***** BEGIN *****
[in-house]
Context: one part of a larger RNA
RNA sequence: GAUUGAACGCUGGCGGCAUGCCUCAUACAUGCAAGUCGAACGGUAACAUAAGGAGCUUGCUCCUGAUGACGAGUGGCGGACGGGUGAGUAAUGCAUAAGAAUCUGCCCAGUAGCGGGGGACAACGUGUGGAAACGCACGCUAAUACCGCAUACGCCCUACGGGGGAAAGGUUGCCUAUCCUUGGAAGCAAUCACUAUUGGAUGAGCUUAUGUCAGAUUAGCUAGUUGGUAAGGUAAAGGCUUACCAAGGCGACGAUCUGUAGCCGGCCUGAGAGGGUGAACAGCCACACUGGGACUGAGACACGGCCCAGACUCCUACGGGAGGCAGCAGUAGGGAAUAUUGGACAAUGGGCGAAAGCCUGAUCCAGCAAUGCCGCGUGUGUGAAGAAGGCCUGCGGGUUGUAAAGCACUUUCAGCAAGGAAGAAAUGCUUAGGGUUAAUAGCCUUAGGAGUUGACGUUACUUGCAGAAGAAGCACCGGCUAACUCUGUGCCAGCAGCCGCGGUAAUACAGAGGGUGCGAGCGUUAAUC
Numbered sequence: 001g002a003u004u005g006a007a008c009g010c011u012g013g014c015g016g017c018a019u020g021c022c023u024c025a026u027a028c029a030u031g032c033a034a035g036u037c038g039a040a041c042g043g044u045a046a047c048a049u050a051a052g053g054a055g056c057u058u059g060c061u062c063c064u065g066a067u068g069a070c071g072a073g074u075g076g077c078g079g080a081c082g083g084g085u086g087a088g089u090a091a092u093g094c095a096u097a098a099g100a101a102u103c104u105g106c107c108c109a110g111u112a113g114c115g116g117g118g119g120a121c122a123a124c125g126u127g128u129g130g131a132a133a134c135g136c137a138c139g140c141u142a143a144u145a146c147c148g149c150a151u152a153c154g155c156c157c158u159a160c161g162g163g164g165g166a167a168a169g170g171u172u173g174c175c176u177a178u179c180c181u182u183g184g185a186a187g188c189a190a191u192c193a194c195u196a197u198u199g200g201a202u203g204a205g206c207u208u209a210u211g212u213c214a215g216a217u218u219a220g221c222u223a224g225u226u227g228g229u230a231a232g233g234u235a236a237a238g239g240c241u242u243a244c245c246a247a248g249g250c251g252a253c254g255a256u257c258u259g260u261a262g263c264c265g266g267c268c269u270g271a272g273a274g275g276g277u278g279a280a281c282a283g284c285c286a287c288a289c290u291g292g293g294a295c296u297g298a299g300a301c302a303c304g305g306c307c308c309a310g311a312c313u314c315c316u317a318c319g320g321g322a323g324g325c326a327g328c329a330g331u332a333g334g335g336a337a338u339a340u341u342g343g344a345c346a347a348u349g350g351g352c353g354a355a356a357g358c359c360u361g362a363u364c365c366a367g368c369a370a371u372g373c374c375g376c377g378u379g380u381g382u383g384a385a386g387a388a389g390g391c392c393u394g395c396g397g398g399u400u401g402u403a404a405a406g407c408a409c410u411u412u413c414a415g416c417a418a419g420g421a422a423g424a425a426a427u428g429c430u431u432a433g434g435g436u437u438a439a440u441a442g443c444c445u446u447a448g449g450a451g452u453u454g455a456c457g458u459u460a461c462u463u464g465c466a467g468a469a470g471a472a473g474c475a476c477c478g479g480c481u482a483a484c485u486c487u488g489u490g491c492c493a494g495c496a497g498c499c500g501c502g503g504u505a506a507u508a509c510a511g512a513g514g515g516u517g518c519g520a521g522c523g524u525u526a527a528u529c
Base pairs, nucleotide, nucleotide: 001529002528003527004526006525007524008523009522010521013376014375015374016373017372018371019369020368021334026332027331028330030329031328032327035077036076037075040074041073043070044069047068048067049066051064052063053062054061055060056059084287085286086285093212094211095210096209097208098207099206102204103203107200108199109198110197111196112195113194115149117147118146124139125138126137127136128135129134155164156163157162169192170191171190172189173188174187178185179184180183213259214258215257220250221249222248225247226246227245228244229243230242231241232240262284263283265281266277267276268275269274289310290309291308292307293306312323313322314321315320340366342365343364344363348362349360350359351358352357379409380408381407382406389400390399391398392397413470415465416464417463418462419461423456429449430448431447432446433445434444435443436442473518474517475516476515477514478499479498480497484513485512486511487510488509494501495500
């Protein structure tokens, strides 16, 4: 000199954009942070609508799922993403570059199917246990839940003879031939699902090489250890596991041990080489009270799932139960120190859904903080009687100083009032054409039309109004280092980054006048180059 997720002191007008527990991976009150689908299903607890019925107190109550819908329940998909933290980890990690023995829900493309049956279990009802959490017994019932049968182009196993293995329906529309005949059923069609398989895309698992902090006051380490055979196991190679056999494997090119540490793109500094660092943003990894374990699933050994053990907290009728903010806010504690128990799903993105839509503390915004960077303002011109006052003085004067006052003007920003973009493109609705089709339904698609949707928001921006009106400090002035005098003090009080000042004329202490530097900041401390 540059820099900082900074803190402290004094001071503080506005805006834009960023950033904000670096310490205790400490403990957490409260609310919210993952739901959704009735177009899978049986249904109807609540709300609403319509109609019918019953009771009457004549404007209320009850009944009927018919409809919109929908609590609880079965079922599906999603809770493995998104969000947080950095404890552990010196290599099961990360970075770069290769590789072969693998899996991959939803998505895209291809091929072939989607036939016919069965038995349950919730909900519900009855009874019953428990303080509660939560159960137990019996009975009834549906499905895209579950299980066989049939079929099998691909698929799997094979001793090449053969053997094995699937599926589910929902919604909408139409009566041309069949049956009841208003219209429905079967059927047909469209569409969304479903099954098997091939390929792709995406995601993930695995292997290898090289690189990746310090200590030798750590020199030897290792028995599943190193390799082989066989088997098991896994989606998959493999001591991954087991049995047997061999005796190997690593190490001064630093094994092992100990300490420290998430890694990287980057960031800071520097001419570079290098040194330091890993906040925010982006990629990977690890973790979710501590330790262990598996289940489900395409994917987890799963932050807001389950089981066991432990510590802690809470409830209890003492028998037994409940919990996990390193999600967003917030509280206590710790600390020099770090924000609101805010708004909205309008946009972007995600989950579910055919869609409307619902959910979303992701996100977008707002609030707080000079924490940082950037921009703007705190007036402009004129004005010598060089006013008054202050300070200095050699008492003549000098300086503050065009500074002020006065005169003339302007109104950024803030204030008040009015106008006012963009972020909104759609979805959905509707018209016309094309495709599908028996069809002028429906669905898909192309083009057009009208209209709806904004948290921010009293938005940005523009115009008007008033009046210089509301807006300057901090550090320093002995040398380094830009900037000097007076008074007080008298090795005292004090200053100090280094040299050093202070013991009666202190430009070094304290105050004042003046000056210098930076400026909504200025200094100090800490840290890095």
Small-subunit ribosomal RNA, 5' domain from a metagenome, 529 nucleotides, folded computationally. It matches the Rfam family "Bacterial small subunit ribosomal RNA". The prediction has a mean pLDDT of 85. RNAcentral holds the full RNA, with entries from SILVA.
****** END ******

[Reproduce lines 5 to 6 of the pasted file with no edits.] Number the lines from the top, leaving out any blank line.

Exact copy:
Base pairs, nucleotide, nucleotide: 001529002528003527004526006525007524008523009522010521013376014375015374016373017372018371019369020368021334026332027331028330030329031328032327035077036076037075040074041073043070044069047068048067049066051064052063053062054061055060056059084287085286086285093212094211095210096209097208098207099206102204103203107200108199109198110197111196112195113194115149117147118146124139125138126137127136128135129134155164156163157162169192170191171190172189173188174187178185179184180183213259214258215257220250221249222248225247226246227245228244229243230242231241232240262284263283265281266277267276268275269274289310290309291308292307293306312323313322314321315320340366342365343364344363348362349360350359351358352357379409380408381407382406389400390399391398392397413470415465416464417463418462419461423456429449430448431447432446433445434444435443436442473518474517475516476515477514478499479498480497484513485512486511487510488509494501495500
């Protein structure tokens, strides 16, 4: 000199954009942070609508799922993403570059199917246990839940003879031939699902090489250890596991041990080489009270799932139960120190859904903080009687100083009032054409039309109004280092980054006048180059 997720002191007008527990991976009150689908299903607890019925107190109550819908329940998909933290980890990690023995829900493309049956279990009802959490017994019932049968182009196993293995329906529309005949059923069609398989895309698992902090006051380490055979196991190679056999494997090119540490793109500094660092943003990894374990699933050994053990907290009728903010806010504690128990799903993105839509503390915004960077303002011109006052003085004067006052003007920003973009493109609705089709339904698609949707928001921006009106400090002035005098003090009080000042004329202490530097900041401390 540059820099900082900074803190402290004094001071503080506005805006834009960023950033904000670096310490205790400490403990957490409260609310919210993952739901959704009735177009899978049986249904109807609540709300609403319509109609019918019953009771009457004549404007209320009850009944009927018919409809919109929908609590609880079965079922599906999603809770493995998104969000947080950095404890552990010196290599099961990360970075770069290769590789072969693998899996991959939803998505895209291809091929072939989607036939016919069965038995349950919730909900519900009855009874019953428990303080509660939560159960137990019996009975009834549906499905895209579950299980066989049939079929099998691909698929799997094979001793090449053969053997094995699937599926589910929902919604909408139409009566041309069949049956009841208003219209429905079967059927047909469209569409969304479903099954098997091939390929792709995406995601993930695995292997290898090289690189990746310090200590030798750590020199030897290792028995599943190193390799082989066989088997098991896994989606998959493999001591991954087991049995047997061999005796190997690593190490001064630093094994092992100990300490420290998430890694990287980057960031800071520097001419570079290098040194330091890993906040925010982006990629990977690890973790979710501590330790262990598996289940489900395409994917987890799963932050807001389950089981066991432990510590802690809470409830209890003492028998037994409940919990996990390193999600967003917030509280206590710790600390020099770090924000609101805010708004909205309008946009972007995600989950579910055919869609409307619902959910979303992701996100977008707002609030707080000079924490940082950037921009703007705190007036402009004129004005010598060089006013008054202050300070200095050699008492003549000098300086503050065009500074002020006065005169003339302007109104950024803030204030008040009015106008006012963009972020909104759609979805959905509707018209016309094309495709599908028996069809002028429906669905898909192309083009057009009208209209709806904004948290921010009293938005940005523009115009008007008033009046210089509301807006300057901090550090320093002995040398380094830009900037000097007076008074007080008298090795005292004090200053100090280094040299050093202070013991009666202190430009070094304290105050004042003046000056210098930076400026909504200025200094100090800490840290890095």